First up in the spotlight, Italy’s heavyweights in the fields of literature and film, and that means the five finalists for the Giorgio Scerbanenco Award, which singles out, every year, the best Italian novel in genre fiction, and the six finalists for the Claudio Caligari Prize, an accolade bestowed jointly with IULM University, to honor the best Italian genre film.
For the occasion, Milan has received a dusting of snow (almost a tribute to Noir in Festival’s roots in Valle d’Aosta): the 31st edition of Noir in Festival kicks off today, dedicated to all the shades of noir, and more than ever before. First up in the spotlight, Italy’s heavyweights in the fields of literature and film, and that means the five finalists for the Giorgio Scerbanenco Award, which singles out, every year, the best Italian novel in genre fiction (alongside the winner of the audience award), and the six finalists for the Claudio Caligari Prize, an accolade bestowed jointly with IULM University, to honor the best Italian genre film.
The Scerbanenco shortlist offers up stories that reach us from Sardinia and Sicily, intrigues that seem to verge on the paranormal, adolescent rage tipping over into lawlessness, and senior cops and young female detectives. Only one will come out the winner, true, but the publishers are placing their bets on all five, in this fascinating season of reinvention for the storytelling tradition.
On the film front, as well, many are the roads that lead to Noir this year. Horror stories, vintage thrillers, dystopian futures and the present pandemic, Tarantinian westerns, exposés of social ills – these are the threads that make for a multi-hued tapestry of new Italian cinema, by established filmmakers and rising stars alike. In this case, the winner is selected by a large jury of young filmgoers (starting with IULM students) and mystery fans, guided by a trio of film critics. May the best film win!
To welcome this year’s flowering of artistic excellence, the festival has summoned all the “champions” to the ring on its first day, for two events designed expressly for them: the film finalists at 3 pm in the Sala dei 146 at IULM 6; while the literary shortlisters meet at 5 pm at the Teatro Filodrammatici di Milano. The latter group will learn who is the lucky winner for 2021 tonight (at 9 pm at Notorious Cinemas Gloria), when the Scerbanenco jury announces its decision, followed immediately by the premiere of the first film on the international competition lineup: the third film by French filmmaker Lucile Hadzihalilovic, the surprising Earwig, starring Paul Hilton, Romane Emelaers, and Romola Garai. It’s a suspense story revolving around two loners and a denture made of ice – a mystery that recalls the provocative oeuvre of Gaspar Noé (Hadzihalilovic’s partner) and redefines the genre. Based on the novel by Brian Catling.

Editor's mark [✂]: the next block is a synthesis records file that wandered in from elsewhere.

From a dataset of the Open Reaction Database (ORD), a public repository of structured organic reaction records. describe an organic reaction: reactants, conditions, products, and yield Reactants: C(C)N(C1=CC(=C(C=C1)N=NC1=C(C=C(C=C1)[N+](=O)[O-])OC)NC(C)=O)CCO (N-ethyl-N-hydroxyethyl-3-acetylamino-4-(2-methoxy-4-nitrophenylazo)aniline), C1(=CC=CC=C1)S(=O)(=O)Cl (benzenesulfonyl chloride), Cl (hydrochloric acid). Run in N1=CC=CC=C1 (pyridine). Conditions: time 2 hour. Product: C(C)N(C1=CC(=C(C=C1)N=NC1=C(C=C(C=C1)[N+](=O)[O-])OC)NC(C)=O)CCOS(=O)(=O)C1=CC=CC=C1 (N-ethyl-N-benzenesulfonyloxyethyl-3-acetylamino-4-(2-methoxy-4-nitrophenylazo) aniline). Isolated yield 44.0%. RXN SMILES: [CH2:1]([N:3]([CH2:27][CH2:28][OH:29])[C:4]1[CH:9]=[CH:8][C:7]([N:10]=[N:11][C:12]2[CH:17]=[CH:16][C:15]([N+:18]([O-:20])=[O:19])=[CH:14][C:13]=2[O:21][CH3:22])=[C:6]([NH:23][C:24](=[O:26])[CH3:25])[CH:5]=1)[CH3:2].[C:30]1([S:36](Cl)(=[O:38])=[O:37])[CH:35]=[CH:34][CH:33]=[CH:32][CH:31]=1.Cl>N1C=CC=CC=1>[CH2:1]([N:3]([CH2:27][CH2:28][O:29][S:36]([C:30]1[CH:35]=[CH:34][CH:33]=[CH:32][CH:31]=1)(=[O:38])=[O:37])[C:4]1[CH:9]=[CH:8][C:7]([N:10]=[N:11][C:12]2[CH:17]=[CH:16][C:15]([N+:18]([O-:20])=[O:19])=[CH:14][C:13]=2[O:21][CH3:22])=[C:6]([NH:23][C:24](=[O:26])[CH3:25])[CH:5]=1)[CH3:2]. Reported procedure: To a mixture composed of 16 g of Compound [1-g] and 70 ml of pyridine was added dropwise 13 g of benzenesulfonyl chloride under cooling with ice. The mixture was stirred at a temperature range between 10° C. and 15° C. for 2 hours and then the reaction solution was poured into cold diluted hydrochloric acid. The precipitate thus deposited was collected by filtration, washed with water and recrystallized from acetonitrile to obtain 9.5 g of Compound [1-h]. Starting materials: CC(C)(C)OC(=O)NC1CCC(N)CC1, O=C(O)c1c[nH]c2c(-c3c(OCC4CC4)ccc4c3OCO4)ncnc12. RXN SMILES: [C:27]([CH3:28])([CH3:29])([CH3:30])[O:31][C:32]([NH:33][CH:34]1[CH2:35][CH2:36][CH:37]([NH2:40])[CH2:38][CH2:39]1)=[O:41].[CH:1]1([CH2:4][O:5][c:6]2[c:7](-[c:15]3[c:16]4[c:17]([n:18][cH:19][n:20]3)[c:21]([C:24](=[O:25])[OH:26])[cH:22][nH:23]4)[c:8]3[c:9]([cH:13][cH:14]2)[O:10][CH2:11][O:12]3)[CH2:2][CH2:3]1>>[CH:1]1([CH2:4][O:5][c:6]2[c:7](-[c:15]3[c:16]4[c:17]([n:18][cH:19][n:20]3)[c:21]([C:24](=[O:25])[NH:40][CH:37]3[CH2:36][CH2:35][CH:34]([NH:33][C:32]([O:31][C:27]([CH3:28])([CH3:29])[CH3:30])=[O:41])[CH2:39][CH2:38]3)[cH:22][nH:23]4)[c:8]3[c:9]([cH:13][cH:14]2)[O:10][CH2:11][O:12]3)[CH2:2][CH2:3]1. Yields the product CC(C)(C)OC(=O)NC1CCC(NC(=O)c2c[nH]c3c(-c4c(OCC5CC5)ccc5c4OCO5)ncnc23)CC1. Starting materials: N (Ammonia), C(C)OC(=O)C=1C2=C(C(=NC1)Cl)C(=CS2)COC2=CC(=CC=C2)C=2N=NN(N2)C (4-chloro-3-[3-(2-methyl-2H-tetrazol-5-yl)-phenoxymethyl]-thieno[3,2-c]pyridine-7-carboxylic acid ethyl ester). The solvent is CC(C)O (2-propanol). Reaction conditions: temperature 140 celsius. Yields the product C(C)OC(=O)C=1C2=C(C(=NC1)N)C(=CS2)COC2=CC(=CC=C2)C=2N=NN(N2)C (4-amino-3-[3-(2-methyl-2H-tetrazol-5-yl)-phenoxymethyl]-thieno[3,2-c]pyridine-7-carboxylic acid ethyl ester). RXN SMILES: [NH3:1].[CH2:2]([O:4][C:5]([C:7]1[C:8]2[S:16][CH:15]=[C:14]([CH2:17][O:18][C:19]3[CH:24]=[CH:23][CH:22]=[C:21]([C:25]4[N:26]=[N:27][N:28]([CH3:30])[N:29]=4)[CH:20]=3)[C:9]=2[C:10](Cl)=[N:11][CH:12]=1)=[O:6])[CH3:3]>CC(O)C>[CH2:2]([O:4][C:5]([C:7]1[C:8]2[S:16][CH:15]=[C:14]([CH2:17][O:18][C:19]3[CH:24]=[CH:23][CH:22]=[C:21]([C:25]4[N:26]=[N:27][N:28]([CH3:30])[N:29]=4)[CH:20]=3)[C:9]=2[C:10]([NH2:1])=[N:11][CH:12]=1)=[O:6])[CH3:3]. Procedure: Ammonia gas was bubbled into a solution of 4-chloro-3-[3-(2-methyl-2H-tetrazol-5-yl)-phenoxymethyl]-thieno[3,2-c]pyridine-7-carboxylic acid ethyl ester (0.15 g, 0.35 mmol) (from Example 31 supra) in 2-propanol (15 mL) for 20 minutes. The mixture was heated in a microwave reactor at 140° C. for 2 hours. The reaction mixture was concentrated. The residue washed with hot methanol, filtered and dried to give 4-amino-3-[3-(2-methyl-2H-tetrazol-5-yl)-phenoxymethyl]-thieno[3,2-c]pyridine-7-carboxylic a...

“Despite our longing to make a fresh start and the invaluable support of our partners, one and all,” declare Giorgio Gosetti, Marina Fabbri, and Gianni Canova, “this new edition of Noir won’t be easy. Still, we are proud of our program and the enthusiasm with which our authors, directors, producers, and publishers have signed up for it. We’re at the starting line, just about to gallop off into the world of fear, and it’s significant that two superstars such as the winner of the Raymond Chandler Award, best-selling author Guillaume Musso, and the Manetti bros. with the premiere of their hotly-anticipated Diabolik, have chosen Noir as their stage. Now it’s up to our audiences, and the more the merrier: after all, the essence of a festival is the community of its filmgoers.”